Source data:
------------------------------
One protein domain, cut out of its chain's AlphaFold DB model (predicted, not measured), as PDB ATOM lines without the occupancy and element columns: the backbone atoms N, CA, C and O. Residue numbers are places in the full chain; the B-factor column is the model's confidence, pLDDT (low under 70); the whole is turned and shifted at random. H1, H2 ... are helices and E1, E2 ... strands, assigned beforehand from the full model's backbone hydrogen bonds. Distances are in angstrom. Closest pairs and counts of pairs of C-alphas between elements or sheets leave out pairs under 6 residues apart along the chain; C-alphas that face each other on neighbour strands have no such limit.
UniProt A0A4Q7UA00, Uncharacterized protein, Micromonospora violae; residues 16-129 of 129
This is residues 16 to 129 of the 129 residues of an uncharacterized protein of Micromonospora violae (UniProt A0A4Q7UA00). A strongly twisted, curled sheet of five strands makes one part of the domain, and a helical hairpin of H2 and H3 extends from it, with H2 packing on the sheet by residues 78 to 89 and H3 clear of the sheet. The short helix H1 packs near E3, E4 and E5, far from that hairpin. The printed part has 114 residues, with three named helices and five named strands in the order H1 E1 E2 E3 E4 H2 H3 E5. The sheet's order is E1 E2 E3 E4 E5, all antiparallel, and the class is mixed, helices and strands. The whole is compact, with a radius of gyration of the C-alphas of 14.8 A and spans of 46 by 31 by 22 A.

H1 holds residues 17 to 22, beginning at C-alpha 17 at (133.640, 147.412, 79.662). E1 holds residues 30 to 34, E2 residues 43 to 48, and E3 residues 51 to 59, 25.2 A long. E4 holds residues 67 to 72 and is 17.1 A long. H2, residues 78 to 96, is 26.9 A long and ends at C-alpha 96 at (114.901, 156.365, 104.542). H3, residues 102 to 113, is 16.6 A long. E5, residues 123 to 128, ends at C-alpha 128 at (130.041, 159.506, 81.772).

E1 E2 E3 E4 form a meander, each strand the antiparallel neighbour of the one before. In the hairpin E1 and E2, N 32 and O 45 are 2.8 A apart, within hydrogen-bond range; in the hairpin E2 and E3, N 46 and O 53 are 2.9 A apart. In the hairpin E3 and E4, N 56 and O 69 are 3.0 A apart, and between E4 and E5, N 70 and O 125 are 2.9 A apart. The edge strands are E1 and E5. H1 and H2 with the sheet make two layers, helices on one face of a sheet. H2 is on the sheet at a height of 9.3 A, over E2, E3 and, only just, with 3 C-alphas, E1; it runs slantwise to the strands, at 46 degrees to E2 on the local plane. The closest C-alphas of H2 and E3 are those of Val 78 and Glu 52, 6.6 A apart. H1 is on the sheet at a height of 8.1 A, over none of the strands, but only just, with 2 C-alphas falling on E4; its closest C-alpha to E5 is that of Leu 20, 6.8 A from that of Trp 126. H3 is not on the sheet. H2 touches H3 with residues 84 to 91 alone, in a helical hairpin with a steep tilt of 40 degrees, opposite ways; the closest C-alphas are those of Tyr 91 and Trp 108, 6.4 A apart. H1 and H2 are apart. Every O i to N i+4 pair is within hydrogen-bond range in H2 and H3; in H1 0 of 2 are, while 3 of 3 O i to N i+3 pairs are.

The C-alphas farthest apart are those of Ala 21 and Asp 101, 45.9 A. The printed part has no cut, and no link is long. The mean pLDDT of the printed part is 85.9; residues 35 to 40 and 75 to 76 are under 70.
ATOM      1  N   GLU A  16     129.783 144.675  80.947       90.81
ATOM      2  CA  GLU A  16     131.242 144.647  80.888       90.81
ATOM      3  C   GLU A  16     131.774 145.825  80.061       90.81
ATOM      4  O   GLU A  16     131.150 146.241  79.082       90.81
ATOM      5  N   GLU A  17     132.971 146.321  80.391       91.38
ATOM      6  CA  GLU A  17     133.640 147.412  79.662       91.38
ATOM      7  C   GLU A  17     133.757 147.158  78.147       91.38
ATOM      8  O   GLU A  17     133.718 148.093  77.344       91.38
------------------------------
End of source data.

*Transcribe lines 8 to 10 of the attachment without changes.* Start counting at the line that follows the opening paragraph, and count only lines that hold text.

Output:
ATOM      3  C   GLU A  16     131.774 145.825  80.061       90.81
ATOM      4  O   GLU A  16     131.150 146.241  79.082       90.81
ATOM      5  N   GLU A  17     132.971 146.321  80.391       91.38